ERBIL, Kurdistan Region – ISIS soldier Ibraheem Lakdim has uploaded a video to his YouTube channel about ‘stolen martyrdom’ from the cab of a truck that was wired with 250 lbs of explosives, sources confirmed today.
“What up, everybody? It’s your boy, BreadnButtah69. I’m sitting here waiting for them to finish wiring my truck up, so I thought I’d holler at you for a minute about stolen martyrdom,” Lakdim said in the opening seconds of the video.
“I know a lotta ya’ll have opinions on this issue, but hear me out,” he added before launching into a 15 minute monologue with digressions on why liberal Muslims are whiny, which brand of hummus was complicit in a media war on Ramadan, and why flat brim turbans should be banned under Sharia law.
In one portion, Lakdim took issue with notions of free speech, which he says have been used in defense of stolen martyrdom.
“The thing of it is, they talk about free speech,” he said. “Oh, free speech this, free speech that, like they should be allowed to just walk around talking about how they blew up six infidels in 2014 or whatever. But, you know what? I’m about to blow myself up right now. I’m not out here talking about it,” he said, according to a transcript of the video, which now has over 2 million views.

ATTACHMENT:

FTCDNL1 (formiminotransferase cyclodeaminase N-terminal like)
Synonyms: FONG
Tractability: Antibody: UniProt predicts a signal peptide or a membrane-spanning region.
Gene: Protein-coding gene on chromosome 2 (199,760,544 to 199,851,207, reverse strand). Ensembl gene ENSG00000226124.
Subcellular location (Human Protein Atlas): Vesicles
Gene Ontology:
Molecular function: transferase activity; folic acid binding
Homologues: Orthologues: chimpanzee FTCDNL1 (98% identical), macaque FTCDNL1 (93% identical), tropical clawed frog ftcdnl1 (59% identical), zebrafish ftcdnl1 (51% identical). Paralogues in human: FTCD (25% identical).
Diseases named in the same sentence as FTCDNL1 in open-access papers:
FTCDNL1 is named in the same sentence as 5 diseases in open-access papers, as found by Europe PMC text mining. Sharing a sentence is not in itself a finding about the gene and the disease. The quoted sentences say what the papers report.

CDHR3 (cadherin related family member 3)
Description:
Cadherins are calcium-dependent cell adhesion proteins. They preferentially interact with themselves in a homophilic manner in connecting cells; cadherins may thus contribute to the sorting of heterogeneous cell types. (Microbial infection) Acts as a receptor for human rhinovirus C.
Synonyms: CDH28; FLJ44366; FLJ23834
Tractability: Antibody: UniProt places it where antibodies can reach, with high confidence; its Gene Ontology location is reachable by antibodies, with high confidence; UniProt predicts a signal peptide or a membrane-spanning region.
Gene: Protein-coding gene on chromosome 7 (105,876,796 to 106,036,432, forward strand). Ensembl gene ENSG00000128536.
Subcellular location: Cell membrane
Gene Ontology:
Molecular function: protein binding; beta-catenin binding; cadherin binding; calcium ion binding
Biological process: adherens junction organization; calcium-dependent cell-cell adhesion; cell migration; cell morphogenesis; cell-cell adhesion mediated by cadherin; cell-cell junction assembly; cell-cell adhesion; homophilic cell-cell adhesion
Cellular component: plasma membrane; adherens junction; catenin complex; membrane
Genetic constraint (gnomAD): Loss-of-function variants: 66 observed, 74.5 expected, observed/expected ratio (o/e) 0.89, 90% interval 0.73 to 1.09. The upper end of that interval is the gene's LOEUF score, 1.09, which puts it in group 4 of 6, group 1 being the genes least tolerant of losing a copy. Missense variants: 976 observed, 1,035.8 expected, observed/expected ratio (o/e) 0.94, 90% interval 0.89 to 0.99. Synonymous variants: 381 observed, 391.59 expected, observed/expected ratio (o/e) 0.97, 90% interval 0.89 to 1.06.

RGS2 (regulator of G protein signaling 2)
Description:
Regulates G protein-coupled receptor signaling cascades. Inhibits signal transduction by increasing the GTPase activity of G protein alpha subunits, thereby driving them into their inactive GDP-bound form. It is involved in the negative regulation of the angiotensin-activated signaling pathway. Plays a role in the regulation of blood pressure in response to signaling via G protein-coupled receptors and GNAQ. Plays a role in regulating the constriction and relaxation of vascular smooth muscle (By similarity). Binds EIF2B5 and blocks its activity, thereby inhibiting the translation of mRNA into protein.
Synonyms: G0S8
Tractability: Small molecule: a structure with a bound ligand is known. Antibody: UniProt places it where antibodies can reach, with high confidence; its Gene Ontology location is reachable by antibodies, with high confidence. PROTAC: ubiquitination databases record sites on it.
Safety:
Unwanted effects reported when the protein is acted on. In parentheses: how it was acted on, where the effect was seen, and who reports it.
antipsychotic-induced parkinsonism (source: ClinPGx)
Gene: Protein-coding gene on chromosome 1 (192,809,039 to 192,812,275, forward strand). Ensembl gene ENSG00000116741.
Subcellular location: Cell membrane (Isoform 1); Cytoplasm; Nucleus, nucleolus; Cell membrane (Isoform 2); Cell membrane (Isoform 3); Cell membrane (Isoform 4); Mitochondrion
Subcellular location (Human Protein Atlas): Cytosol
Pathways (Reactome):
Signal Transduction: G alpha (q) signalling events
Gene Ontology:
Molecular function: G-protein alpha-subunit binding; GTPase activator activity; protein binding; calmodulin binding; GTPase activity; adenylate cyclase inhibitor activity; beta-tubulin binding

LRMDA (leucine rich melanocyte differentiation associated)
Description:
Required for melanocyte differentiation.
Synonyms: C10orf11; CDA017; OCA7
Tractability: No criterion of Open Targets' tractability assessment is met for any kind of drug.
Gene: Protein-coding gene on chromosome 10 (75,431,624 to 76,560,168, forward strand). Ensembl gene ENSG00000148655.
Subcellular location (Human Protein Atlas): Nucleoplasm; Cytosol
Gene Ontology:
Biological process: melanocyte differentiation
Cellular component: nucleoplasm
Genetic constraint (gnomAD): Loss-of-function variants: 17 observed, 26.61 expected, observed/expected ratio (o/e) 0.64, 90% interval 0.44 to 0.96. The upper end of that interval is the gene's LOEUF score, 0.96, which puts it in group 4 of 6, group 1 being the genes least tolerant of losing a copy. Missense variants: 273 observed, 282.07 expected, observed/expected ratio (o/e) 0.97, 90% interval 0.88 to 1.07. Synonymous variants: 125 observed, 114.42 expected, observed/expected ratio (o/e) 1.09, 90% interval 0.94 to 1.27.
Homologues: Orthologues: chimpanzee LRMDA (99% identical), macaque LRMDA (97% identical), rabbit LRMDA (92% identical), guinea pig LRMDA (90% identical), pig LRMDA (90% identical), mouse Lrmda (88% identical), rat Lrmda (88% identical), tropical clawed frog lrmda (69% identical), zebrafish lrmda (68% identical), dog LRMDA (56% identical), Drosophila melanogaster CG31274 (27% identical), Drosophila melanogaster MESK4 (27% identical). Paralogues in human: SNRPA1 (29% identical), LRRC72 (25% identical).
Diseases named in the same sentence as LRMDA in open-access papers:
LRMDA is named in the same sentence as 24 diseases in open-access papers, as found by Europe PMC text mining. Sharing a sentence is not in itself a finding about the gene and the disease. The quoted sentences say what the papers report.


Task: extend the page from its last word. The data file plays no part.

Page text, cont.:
Commenters on Lakdim’s page were overwhelmingly supportive. Even famed ISIS YouTuber PaRaD1cEAwAiTz, with whom Lakdim had a brief spat earlier this year over competing claims about which man’s beard is longer, chimed in, commenting, “grow a pair shitbird fakes ,,, we earned it with blood. i did 10 years ,,, blew myself up 3 times ,,, i dont talk about it cuz theres no need ,,,,, real martyrs know[.]”
This was not Lakdim’s first brush with internet celebrity. In 2015, The New York Times reported on Lakdim’s YouTube channel after his audition for the WWE went viral. According to the article, Lakdim broke his leg when he jumped from a roof wearing a barbed wire hijab onto another man who was laying on a table. The video was viewed over 11 million times.
Videos about stolen martyrdom are part of a larger global trend of soldiers and veterans venting their frustrations on YouTube, according to Pentagon researcher Laurie Postrel.
“Oh, this is a classic example of a trend we’ve been trying to contain in the West for years,” she said. “Some idiot sits in the cab of a truck and just starts repeating conservative talking points about whatever culture-war issue is in the news cycle at the moment. We’ve long feared that terrorists would start emulating it because it’s cheap and effective. I mean, amazingly, people really do watch this crap.”
Later that day, it was reported that four Iraqi soldiers had posted selfies taken with Lakdim after he was detained at a checkpoint in eastern Kurdistan, where his explosives failed to detonate.